- Associated Press - Friday, April 22, 2016

NASHVILLE, Tenn. (AP) - Tennessee lawmakers adjourned the 109th General Assembly on Friday without scheduling a veto override session.

Some House members had worried that Republican Gov. Bill Haslam could reject key legislation after lawmakers have gone home for the year.

But others raised concerns that returning in late May to consider veto overrides would keep lawmakers under a fundraising ban as they try to jump-start their re-election campaigns.

Among the potential candidates for gubernatorial vetoes are measures seeking to direct the state attorney general to sue the federal government over its refugee resettlement program, allow counselors to decline to provide therapy to patients based on religious and personal beliefs and allow faculty and staff to be armed on the campuses of public colleges.

Haslam said he didn’t give any assurances to lawmakers that he would avoid vetoing their legislation.

“They have constitutional responsibility, and we do too,” Haslam said. “I wasn’t going to give everybody blanket assurance that we aren’t going have any vetoes and take that to the bank.”

One bill lawmakers won’t have to worry about a veto on is contentious measure seeking to loosen stormwater runoff rules. Haslam in a letter to Senate Speaker Ron Ramsey on Friday said he is allowing that bill to become law without his signature, saying he is concerned about the limits it places on the state to protect water resources.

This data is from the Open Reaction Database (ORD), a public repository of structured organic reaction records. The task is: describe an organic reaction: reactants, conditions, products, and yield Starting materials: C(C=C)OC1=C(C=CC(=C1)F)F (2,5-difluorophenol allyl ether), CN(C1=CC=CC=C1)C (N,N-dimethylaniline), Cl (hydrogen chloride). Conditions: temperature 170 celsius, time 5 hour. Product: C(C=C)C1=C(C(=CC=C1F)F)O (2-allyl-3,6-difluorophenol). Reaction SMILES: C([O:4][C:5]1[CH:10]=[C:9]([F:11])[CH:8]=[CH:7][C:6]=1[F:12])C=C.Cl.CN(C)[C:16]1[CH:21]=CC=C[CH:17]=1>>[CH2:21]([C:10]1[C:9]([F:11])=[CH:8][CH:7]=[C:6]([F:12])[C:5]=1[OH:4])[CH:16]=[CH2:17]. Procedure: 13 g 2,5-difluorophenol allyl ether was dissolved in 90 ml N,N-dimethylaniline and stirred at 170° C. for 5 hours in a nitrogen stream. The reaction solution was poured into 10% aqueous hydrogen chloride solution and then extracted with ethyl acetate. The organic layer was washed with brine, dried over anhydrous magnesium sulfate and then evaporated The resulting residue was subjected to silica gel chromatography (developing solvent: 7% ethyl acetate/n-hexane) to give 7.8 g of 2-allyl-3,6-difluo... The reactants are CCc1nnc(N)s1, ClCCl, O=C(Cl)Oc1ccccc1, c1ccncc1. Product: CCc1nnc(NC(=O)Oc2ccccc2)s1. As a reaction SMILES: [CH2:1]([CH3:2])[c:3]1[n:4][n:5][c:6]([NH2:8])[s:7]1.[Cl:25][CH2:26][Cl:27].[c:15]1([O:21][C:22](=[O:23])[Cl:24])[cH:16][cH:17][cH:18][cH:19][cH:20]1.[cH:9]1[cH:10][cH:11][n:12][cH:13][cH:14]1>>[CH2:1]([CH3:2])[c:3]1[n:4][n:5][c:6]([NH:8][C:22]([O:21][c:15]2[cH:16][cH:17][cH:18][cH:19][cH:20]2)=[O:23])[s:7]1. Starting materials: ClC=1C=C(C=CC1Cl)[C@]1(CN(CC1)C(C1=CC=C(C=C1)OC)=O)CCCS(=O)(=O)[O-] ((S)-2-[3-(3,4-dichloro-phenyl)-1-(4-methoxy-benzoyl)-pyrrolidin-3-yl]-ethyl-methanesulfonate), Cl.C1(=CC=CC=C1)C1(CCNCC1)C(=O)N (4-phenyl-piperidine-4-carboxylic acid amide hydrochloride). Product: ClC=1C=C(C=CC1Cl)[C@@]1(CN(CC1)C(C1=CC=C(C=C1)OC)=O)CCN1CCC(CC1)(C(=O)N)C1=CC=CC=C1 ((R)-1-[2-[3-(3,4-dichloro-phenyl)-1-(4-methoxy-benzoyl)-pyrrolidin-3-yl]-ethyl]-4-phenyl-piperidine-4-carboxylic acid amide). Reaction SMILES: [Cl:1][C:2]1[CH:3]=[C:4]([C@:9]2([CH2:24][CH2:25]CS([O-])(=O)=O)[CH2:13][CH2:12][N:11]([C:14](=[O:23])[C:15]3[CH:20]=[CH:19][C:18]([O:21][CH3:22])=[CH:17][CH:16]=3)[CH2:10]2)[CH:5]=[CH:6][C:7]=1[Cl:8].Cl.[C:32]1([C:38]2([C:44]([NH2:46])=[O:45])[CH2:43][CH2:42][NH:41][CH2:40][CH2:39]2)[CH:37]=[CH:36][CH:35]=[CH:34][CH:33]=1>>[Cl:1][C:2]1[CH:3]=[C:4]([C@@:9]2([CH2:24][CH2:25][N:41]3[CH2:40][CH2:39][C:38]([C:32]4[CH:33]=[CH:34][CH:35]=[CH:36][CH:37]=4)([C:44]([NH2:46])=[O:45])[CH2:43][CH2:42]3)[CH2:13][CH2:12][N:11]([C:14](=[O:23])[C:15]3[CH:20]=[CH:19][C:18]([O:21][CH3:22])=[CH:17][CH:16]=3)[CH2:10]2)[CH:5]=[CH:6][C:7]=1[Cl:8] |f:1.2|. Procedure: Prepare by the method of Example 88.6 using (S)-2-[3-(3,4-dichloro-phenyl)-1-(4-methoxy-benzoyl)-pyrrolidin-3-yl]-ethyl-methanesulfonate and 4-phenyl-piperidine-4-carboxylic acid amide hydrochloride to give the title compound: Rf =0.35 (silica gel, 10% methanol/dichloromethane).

“I am a strong proponent of economic growth and development, but I am equally committed to ensuring that we protect Tennessee’s air, land and water resources,” Haslam wrote about the bill sponsored by Sen. Steve Southerland, R-Morristown, and Rep. Curtis Halford, R-Dyer.

Southerland was also the Senate sponsor of a bill to make the Bible the official book of Tennessee that Haslam vetoed last week. A bid to override that measure failed in the House on Wednesday.

Rep. Andy Holt of Dresden, who was the sponsor of two of the four bills Haslam has vetoed since coming into office, was a lead proponent of holding a veto override session.

“This is not an offensive gesture toward the governor,” Holt said. “This is simply an opportunity for us expand and utilize our constitutionally given power to check the governor if a veto were to occur.”


Copyright © 2018 The Washington Times, LLC.

The Washington Times Comment Policy

The Washington Times welcomes your comments on Spot.im, our third-party provider. Please read our Comment Policy before commenting.

 

Click to Read More and View Comments

Click to Hide